Buffer, Lubben, Ibrahim and Pillay (2008) state “Conceptual models have particular importance in physics education since they are representative of the physical system and the translation between different conceptual models has been shown to play an important role in the learning of physics”.
Paris and Glynn (2004) find that “carefully crafted analogies can help learners to make correct conceptual inferences without causing them to make incorrect ones”.  They claim that their study suggests that the learning of science concepts was enhanced by means of analogies … which can facilitate the cognitive process of building new relations between what is already known and what is new.
Spezzini (2010) found in her survey that 87% of former master’s students on her course “Phonology for ESL Teachers” found that visual analogies had exerted a positive or very positive effect on knowledge and 84% perceived a positive or very positive effect on motivation.  She found that course evaluations improved and exam scores increased significantly.  Her data suggested that the use of visual analogies positively influenced satisfaction and learning.
Francis, Barnes, Berian and Lewis (2007) consider the question of the value of analogies.  They conclude that they are useful so long as we are aware of what they successfully illustrate and what constitutes pushing the analogy too far.  They might correctly demonstrate the effects of the expansion of the universe, but not the mechanism.  However, they also ask why we should be seeking Newtonian analogues when we know general relativity describes the situation well, and can be described in simple terms, when any Newtonian view will break down at a non-trivial limit.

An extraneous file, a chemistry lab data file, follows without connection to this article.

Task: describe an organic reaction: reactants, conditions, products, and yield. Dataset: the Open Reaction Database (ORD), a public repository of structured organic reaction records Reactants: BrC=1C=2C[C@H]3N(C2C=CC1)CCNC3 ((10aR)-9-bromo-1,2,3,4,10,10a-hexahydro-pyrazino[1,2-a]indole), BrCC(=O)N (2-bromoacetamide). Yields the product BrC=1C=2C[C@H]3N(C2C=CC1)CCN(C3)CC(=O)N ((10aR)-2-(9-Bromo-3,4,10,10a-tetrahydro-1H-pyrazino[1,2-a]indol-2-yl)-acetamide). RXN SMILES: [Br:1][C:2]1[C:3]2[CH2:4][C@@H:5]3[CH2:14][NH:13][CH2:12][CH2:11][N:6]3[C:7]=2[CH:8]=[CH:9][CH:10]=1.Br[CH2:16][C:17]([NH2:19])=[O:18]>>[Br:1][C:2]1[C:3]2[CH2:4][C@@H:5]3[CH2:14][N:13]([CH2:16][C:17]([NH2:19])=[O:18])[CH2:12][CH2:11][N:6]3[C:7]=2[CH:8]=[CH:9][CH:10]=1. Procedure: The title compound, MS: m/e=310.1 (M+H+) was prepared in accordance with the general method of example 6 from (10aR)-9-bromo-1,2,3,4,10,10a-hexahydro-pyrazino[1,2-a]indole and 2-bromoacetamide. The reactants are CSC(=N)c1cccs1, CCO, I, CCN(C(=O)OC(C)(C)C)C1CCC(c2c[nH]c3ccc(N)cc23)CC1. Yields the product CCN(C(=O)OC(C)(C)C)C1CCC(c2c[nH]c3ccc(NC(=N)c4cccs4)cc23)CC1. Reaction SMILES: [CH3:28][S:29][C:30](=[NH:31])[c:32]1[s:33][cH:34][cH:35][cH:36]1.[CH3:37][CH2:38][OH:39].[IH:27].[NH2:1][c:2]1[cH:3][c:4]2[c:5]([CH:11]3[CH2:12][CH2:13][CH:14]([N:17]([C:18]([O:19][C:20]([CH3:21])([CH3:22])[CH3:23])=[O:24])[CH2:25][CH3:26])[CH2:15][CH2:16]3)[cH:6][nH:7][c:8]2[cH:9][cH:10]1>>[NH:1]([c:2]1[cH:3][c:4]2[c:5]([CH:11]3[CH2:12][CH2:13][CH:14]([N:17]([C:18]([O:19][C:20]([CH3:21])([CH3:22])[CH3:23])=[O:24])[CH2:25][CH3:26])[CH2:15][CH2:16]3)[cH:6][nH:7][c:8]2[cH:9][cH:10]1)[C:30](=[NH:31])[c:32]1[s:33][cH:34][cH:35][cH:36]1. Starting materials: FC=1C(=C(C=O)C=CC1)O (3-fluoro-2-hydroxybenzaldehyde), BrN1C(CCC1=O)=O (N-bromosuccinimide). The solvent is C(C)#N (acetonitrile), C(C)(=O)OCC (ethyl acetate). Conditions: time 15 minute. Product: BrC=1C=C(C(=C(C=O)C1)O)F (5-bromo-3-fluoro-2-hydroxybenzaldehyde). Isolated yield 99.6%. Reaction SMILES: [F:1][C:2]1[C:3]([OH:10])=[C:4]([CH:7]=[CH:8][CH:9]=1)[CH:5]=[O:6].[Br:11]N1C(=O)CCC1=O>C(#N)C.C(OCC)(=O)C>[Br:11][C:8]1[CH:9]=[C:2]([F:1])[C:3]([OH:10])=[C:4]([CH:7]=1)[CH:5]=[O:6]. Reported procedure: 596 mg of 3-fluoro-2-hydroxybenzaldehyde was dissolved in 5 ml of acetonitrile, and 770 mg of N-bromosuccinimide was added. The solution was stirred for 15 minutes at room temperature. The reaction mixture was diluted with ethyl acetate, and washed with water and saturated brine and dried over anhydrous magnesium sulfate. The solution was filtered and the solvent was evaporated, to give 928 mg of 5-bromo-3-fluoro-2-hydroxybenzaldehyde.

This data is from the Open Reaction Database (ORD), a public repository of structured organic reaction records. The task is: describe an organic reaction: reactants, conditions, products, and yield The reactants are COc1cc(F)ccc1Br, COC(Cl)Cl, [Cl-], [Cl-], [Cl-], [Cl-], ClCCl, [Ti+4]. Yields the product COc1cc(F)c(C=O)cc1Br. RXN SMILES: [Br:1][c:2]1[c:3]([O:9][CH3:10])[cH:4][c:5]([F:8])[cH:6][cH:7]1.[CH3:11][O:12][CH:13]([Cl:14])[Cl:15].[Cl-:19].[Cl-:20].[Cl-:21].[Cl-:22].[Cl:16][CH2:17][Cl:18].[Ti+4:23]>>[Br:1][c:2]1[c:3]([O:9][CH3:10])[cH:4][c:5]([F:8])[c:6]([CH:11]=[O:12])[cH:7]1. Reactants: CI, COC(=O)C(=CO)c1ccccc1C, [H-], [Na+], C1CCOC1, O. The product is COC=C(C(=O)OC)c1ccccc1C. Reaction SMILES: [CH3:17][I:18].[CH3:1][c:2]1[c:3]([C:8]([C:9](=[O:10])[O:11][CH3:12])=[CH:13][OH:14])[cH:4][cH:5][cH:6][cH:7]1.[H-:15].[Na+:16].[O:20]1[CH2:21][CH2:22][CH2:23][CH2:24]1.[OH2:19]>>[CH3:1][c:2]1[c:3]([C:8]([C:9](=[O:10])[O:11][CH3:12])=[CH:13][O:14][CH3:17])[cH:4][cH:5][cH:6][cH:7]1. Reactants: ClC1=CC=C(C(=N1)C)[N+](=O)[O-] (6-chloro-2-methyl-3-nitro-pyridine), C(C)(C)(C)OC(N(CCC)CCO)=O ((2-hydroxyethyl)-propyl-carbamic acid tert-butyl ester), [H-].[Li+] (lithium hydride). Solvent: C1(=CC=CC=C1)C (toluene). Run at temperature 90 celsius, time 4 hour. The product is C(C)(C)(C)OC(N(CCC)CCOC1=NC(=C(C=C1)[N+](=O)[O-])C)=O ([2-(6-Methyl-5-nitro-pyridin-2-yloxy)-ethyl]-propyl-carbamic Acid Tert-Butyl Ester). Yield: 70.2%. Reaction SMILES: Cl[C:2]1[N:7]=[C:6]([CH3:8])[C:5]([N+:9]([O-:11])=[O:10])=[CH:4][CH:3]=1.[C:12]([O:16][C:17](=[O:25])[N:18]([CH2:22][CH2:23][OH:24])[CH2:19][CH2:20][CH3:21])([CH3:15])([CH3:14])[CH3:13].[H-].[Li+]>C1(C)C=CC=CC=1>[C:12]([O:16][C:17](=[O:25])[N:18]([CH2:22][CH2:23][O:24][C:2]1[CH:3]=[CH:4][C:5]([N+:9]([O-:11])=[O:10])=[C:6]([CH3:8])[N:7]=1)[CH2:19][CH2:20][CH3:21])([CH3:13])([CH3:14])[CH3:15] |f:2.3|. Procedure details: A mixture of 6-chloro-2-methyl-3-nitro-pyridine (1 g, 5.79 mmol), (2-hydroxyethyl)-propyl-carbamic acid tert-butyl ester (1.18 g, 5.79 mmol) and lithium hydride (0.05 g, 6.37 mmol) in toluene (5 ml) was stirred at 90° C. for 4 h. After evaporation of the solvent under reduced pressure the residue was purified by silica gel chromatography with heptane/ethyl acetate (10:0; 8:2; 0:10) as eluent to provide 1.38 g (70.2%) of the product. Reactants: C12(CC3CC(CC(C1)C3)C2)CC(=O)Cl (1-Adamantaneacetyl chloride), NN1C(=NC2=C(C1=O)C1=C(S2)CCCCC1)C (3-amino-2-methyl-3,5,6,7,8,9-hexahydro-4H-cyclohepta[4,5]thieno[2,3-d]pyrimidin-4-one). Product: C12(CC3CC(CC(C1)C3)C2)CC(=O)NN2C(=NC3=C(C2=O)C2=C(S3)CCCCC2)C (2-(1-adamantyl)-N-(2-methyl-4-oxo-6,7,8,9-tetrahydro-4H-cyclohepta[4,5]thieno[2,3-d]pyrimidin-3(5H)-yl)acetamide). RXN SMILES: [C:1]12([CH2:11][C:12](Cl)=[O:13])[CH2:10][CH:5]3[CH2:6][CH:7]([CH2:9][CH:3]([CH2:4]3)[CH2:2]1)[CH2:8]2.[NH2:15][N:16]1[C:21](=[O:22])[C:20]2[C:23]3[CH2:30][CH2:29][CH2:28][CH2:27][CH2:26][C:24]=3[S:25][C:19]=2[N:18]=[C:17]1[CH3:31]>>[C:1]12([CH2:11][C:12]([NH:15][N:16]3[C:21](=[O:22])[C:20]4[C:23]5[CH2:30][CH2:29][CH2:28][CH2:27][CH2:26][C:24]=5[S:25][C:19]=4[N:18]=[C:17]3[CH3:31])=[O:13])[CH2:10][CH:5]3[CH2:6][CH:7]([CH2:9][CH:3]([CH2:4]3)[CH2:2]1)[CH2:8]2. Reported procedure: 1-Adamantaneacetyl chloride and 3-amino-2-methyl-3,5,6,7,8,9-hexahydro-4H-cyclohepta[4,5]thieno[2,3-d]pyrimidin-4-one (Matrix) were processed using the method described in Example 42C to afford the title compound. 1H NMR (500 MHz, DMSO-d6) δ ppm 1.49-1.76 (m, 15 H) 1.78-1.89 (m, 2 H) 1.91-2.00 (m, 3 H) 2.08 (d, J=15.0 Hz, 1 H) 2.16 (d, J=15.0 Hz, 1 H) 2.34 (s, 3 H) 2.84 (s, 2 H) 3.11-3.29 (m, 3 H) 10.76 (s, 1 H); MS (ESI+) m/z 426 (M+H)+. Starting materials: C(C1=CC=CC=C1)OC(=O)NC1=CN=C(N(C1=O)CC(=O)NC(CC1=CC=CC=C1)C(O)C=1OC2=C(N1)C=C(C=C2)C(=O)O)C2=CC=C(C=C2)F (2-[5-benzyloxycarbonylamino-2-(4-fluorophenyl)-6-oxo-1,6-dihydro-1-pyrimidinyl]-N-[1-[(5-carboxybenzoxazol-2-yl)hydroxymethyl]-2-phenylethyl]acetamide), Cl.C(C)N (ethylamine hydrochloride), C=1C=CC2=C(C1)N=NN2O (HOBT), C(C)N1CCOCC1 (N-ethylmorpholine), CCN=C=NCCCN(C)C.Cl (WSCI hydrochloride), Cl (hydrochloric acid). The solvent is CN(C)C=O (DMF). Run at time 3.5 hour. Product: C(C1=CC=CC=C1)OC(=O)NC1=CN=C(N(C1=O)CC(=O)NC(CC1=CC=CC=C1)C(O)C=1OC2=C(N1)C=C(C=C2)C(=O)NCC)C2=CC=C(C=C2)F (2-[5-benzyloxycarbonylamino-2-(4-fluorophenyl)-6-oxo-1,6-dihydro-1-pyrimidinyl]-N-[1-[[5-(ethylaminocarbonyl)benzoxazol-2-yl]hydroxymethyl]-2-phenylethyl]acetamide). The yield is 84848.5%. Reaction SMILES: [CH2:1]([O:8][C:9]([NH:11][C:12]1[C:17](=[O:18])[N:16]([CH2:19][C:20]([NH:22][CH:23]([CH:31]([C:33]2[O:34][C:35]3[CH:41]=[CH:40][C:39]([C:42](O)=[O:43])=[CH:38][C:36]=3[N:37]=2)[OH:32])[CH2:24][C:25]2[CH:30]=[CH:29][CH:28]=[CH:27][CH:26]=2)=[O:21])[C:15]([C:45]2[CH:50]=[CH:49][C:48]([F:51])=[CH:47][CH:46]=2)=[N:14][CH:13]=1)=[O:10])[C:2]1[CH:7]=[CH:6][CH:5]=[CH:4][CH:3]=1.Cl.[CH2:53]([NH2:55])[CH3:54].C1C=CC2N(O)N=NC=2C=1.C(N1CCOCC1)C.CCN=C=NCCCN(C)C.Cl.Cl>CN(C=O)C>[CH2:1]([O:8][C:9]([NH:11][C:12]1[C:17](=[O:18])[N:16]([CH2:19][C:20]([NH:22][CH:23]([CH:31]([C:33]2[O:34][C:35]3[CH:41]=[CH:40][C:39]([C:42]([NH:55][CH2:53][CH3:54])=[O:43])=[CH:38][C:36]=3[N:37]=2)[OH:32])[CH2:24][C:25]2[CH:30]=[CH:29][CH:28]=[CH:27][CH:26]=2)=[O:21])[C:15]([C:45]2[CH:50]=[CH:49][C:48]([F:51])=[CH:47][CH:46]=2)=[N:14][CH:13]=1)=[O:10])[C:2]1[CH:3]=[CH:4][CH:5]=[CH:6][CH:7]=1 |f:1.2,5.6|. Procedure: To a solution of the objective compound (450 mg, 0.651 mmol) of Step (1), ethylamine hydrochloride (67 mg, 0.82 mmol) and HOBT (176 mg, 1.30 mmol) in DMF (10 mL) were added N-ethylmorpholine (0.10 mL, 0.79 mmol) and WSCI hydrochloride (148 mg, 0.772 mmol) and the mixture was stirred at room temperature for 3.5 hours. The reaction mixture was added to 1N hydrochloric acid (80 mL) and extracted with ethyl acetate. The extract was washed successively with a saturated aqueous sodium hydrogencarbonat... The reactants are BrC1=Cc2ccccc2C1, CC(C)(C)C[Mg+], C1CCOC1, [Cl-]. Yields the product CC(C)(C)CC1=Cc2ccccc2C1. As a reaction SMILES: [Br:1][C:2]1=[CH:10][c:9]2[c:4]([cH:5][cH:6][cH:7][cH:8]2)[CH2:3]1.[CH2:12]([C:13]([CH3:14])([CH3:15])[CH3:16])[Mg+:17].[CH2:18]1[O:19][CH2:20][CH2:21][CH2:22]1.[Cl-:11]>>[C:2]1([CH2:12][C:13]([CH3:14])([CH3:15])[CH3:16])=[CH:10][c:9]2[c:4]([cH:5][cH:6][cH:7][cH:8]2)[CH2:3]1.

Francis et al also point out that when presenting new ideas, lecturers and textbooks often resort to analogies of stretching rubber sheets or cooking raisin bread to allow students to visualize how galaxies are moved apart, and how waves of light are stretched by the expansion of space, saying that these kinds of analogies are apparently thought to be useful in giving students a mental picture of cosmology, before they have the ability to directly comprehend the implications of the formal general relativistic description.  They also agree that misuse of the term “expansion of space” is dangerous, but argue that throwing the baby of an intuitive framework out with the bathwater of misconceptions leaves us only with bare mathematics, which in the case of general relativity is particularly daunting for the uninitiated and useless as a conceptual device.”  However, they say that: “The alternative is either to give up on a physical concept entirely, so that the only rationale for the cosmological facts is that “That’s what the maths tells us” or to formulate a new framework into which these facts and more can be accommodated.”  They think that the first option is unsavoury and the second unlikely, unless only Newtonian ideas are used.
Sarantopoulos and Tsaparlis (2004) find that “From the affective perspective, we have demonstrated that analogies have a positive effect for most students.” However, they warn that “analogies should be used only when they contribute significantly to acquiring new concepts and processes.”  They conclude that analogies should be used as an aid to understanding when the target is difficult to understand.
The famous scientist Robert Oppenheimer, when addressing the American Psychological Association had this to say about the subject:
Analogy is indeed an indispensable and inevitable tool for scientific progress.  … Whether or not we talk of discovery or of invention, analogy is inevitable in human thought, because we come to the new things in science with what equipment we have, which is how we have learned to think, and above all how we have learned to think about the relatedness of things. (1956)